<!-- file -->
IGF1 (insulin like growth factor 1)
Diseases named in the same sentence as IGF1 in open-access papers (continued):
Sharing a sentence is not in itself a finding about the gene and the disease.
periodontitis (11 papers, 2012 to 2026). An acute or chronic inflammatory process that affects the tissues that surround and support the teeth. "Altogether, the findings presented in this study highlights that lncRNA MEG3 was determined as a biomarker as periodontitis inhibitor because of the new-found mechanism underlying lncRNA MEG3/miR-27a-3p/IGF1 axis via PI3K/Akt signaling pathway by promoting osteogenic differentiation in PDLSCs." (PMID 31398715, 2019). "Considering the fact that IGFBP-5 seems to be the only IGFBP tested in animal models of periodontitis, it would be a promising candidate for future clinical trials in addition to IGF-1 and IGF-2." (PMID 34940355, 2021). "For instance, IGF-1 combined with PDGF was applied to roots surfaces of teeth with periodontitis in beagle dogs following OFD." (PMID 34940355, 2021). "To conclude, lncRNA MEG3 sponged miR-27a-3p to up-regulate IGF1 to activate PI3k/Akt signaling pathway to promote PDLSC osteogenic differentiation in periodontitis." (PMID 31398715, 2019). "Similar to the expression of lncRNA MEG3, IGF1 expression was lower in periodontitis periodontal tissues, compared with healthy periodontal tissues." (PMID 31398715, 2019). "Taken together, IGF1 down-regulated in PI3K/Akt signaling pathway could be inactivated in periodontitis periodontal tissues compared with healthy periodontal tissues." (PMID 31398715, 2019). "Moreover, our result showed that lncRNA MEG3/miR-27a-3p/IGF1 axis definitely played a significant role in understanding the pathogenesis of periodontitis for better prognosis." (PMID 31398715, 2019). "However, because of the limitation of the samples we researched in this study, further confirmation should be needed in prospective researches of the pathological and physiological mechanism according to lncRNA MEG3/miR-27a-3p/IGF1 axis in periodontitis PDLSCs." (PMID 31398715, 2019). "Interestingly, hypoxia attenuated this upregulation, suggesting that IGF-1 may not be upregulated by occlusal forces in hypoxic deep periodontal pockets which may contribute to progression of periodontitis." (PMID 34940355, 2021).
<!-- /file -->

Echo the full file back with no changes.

IGF1 (insulin like growth factor 1)
Diseases named in the same sentence as IGF1 in open-access papers (continued):
Sharing a sentence is not in itself a finding about the gene and the disease.
periodontitis (11 papers, 2012 to 2026). An acute or chronic inflammatory process that affects the tissues that surround and support the teeth. "Altogether, the findings presented in this study highlights that lncRNA MEG3 was determined as a biomarker as periodontitis inhibitor because of the new-found mechanism underlying lncRNA MEG3/miR-27a-3p/IGF1 axis via PI3K/Akt signaling pathway by promoting osteogenic differentiation in PDLSCs." (PMID 31398715, 2019). "Considering the fact that IGFBP-5 seems to be the only IGFBP tested in animal models of periodontitis, it would be a promising candidate for future clinical trials in addition to IGF-1 and IGF-2." (PMID 34940355, 2021). "For instance, IGF-1 combined with PDGF was applied to roots surfaces of teeth with periodontitis in beagle dogs following OFD." (PMID 34940355, 2021). "To conclude, lncRNA MEG3 sponged miR-27a-3p to up-regulate IGF1 to activate PI3k/Akt signaling pathway to promote PDLSC osteogenic differentiation in periodontitis." (PMID 31398715, 2019). "Similar to the expression of lncRNA MEG3, IGF1 expression was lower in periodontitis periodontal tissues, compared with healthy periodontal tissues." (PMID 31398715, 2019). "Taken together, IGF1 down-regulated in PI3K/Akt signaling pathway could be inactivated in periodontitis periodontal tissues compared with healthy periodontal tissues." (PMID 31398715, 2019). "Moreover, our result showed that lncRNA MEG3/miR-27a-3p/IGF1 axis definitely played a significant role in understanding the pathogenesis of periodontitis for better prognosis." (PMID 31398715, 2019). "However, because of the limitation of the samples we researched in this study, further confirmation should be needed in prospective researches of the pathological and physiological mechanism according to lncRNA MEG3/miR-27a-3p/IGF1 axis in periodontitis PDLSCs." (PMID 31398715, 2019). "Interestingly, hypoxia attenuated this upregulation, suggesting that IGF-1 may not be upregulated by occlusal forces in hypoxic deep periodontal pockets which may contribute to progression of periodontitis." (PMID 34940355, 2021).